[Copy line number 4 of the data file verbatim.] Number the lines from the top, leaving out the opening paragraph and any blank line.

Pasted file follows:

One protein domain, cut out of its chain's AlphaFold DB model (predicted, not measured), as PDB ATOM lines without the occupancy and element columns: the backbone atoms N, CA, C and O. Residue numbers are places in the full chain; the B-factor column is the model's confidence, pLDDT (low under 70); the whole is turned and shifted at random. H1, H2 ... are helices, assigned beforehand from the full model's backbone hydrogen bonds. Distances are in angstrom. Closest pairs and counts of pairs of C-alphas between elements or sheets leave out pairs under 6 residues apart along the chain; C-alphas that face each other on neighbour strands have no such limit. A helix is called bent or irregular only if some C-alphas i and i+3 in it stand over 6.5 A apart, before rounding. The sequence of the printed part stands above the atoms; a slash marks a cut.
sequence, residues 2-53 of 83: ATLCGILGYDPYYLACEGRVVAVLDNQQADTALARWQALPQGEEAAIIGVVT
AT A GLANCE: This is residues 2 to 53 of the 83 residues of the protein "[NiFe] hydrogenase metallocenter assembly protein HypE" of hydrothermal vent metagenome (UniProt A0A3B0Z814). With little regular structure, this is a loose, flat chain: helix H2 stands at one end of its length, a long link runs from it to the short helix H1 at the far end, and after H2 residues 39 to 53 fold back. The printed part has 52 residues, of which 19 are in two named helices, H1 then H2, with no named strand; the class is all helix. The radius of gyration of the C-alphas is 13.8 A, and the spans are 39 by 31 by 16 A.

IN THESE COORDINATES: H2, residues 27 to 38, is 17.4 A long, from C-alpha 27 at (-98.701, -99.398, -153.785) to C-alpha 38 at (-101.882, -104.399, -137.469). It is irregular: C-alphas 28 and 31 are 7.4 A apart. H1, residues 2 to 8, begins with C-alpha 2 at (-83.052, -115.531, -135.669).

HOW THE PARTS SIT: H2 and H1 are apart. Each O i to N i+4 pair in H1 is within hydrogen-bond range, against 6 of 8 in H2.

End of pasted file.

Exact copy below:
HOW THE PARTS SIT: H2 and H1 are apart. Each O i to N i+4 pair in H1 is within hydrogen-bond range, against 6 of 8 in H2.